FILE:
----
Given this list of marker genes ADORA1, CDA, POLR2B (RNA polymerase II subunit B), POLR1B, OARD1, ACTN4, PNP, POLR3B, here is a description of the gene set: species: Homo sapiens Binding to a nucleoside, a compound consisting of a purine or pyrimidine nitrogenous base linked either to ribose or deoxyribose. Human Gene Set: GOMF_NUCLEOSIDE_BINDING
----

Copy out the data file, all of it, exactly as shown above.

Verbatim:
Given this list of marker genes ADORA1, CDA, POLR2B (RNA polymerase II subunit B), POLR1B, OARD1, ACTN4, PNP, POLR3B, here is a description of the gene set: species: Homo sapiens Binding to a nucleoside, a compound consisting of a purine or pyrimidine nitrogenous base linked either to ribose or deoxyribose. Human Gene Set: GOMF_NUCLEOSIDE_BINDING